A tiny amp with a pleasing sound
Kingrex's basic Class T amp is enigmatic. It's tiny, but it has enough power to easily drive efficient speakers to uncomfortable volume levels. It's a solid-state amplifier, but it has the warm sound of a vintage valve amplifier. It's not a one-size-fits-all approach to audio amplification: it's a great little niche product.
- Warm sound, tiny footprint, great looks
- Distortion at higher volumes, warm sound may deter purists, annoying banana plug connectors
If you want a tiny amplifier, have some efficient speakers and don't mind a different interpretation of your music, give the T20 a try.
Where to buySelling at 1 store
- $283.49 - mwave
Class T amplifiers are a relatively new addition to the high-end stereo amplifier market; they were previously reserved for low-power audio needs in car stereos and televisions. Their advantage lies in their incredibly high power conversion efficiency — far in advance of traditionally power-hungry Class A amplifiers. This has many benefits, including reductions in size, weight and cost due to more compact circuitry and smaller heatsinks.
Enter the T20. It's a mere 18 centimetres long, 13 centimetres deep and less than four centimetres tall. A far cry from the gargantuan Harman Kardon AVR 645 and other units that are most commonly seen in the racks of home entertainment enthusiasts, the T20 has a purer purpose. It doesn't attempt to do anything other than turn a simple stereo audio signal into musical ecstasy.
At its core, the T20 is a pretty simple device. Two analog RCA inputs feed in sound from a source, it's amplified, and finally it's fed out to speakers through the two sets of outputs. These outputs use banana plugs, which might cause consternation for those who prefer bare wire.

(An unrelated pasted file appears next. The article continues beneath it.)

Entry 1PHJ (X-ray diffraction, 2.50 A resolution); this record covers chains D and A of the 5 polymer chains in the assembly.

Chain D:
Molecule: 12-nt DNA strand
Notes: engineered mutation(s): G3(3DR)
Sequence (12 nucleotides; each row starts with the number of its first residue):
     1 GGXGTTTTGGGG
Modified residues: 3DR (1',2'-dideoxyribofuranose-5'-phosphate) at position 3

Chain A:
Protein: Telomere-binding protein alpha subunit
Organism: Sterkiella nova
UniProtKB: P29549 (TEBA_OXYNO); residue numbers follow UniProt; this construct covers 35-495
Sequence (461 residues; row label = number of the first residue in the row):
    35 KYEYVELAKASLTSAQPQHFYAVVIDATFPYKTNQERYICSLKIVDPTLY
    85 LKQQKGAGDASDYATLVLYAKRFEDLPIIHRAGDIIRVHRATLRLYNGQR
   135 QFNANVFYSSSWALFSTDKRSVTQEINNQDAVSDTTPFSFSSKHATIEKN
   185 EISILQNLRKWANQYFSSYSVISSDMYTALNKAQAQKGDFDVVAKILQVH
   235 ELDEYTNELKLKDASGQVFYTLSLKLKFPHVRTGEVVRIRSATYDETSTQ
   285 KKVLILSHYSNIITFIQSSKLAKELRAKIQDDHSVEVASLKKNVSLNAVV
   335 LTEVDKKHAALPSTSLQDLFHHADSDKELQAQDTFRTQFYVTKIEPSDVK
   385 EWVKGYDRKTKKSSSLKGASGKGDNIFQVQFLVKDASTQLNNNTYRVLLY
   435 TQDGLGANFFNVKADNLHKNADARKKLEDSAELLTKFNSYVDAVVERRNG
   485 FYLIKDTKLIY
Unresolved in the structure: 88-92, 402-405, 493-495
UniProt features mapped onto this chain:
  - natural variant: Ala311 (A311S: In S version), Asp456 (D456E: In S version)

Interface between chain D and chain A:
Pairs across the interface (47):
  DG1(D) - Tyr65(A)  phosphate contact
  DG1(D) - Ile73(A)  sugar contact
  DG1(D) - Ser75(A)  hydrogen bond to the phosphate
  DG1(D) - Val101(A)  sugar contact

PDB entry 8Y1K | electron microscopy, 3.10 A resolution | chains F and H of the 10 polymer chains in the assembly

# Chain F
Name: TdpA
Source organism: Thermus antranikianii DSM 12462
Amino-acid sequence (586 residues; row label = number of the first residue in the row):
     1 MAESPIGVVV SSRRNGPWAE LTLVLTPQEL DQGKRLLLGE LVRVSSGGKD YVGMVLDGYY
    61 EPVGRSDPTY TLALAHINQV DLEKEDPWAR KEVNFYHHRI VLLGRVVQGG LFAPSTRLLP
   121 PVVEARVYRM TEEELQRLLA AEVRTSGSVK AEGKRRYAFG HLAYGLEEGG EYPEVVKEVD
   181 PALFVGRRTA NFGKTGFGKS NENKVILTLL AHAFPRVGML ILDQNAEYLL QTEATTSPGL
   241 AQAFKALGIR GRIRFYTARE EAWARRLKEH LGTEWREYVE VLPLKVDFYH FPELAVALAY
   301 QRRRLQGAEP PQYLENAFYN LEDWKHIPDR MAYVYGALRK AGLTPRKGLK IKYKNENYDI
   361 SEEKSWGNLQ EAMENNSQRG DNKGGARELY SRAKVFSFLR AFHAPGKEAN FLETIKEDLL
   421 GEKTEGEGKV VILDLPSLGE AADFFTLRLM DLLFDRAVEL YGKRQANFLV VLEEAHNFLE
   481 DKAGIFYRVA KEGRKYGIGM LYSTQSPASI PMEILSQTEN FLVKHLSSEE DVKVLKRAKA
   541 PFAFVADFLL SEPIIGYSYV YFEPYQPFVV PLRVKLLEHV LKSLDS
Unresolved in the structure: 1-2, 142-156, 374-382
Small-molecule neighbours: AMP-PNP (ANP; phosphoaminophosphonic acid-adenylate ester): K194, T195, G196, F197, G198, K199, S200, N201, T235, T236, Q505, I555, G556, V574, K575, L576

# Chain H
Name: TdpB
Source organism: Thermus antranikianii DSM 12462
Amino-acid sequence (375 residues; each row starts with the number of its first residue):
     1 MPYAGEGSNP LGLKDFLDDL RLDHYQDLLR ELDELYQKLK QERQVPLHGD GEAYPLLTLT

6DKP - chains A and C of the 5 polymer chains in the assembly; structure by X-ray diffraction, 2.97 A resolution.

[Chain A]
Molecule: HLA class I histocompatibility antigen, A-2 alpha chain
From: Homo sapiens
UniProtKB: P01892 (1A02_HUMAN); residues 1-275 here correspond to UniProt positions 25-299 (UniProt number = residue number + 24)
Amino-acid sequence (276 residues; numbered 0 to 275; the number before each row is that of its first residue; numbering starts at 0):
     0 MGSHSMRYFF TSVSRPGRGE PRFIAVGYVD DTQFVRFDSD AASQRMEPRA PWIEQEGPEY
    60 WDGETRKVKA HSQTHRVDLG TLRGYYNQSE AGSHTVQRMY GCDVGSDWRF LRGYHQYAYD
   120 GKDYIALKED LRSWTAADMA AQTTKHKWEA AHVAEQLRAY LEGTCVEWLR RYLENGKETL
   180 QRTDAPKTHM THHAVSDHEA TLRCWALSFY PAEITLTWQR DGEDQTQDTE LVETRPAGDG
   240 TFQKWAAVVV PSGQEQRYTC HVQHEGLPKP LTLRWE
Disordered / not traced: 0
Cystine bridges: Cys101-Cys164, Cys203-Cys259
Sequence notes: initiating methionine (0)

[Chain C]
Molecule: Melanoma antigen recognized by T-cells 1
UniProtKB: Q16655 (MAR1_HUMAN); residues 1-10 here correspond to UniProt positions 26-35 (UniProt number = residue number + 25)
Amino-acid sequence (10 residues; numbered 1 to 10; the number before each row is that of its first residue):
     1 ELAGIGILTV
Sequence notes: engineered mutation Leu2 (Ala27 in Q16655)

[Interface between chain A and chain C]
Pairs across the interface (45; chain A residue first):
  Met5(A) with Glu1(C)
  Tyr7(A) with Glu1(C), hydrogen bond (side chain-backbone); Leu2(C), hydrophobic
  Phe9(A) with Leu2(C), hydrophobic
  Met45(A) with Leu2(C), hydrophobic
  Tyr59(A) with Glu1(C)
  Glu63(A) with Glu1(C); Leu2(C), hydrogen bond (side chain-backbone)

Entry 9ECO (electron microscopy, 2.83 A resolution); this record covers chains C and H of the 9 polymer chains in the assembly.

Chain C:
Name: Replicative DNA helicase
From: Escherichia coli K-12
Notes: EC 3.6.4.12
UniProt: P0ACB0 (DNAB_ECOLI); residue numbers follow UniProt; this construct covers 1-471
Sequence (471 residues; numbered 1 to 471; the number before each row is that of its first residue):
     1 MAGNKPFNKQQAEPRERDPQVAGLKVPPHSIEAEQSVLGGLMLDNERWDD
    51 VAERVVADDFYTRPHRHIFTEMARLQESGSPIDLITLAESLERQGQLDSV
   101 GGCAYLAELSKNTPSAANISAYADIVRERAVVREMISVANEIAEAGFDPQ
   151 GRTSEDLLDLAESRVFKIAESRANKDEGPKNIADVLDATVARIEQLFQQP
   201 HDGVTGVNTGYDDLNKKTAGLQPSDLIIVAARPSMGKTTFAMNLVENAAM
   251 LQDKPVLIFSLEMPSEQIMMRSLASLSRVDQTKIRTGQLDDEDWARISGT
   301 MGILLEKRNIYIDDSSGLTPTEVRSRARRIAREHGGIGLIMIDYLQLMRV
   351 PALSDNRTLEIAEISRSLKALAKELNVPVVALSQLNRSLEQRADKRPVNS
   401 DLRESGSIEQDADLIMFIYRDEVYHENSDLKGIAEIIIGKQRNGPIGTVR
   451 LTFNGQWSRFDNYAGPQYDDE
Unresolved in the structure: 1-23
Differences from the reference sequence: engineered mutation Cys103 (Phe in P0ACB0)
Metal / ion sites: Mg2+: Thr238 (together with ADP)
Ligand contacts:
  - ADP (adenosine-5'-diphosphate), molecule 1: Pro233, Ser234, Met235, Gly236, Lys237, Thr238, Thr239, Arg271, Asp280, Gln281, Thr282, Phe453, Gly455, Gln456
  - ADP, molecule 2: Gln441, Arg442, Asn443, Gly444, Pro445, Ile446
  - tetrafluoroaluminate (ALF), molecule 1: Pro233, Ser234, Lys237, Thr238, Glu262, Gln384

It's able to output 23 Watts per channel at 4 Ohms, or 13 Watts at the more common impedance of 8 Ohms. This isn't a large amount of power, making the amp unsuitable for high-power or inefficient speakers. In addition, these values are calculated at a harmonic distortion level of 10%. This is a notably high number, but it's important to remember this isn't an amplifier that aims for transparency or audio fidelity. Realistically, the T20 is rated at 12 Watts per channel at 4 Ohms and 7 Watts per channel at 8 Ohms, with a harmonic distortion level of 0.1%.
Numbers aside, it all comes down to how the amplifier performs in the real world. And in smallish spaces, it performs admirably. Powering a set of JohnBlue JB3 full-range speakers, which are fairly efficient, the T20 was able to fill a small room with sound acceptably.
The T20 has a very warm, smooth sound, similar in some ways to a valve amplifier (which these days very much reside in the audiophile realm). It's not the most balanced amplifier to choose if you're trying to analyse nuances within music. What it does do well, is lend audio a pervasive full-bodied character. Switching to another amplifier, music sounds crisper and sharper but doesn't have the warm quality that is the hallmark of the T20.
Consider the T20 if you've got some efficient speakers and don't need party-blasting volume. It's unobtrusive yet stylish enough to be a centrepiece in your lounge room, and its warm, rich sound will please anyone who isn't worried about perfect sound quality.
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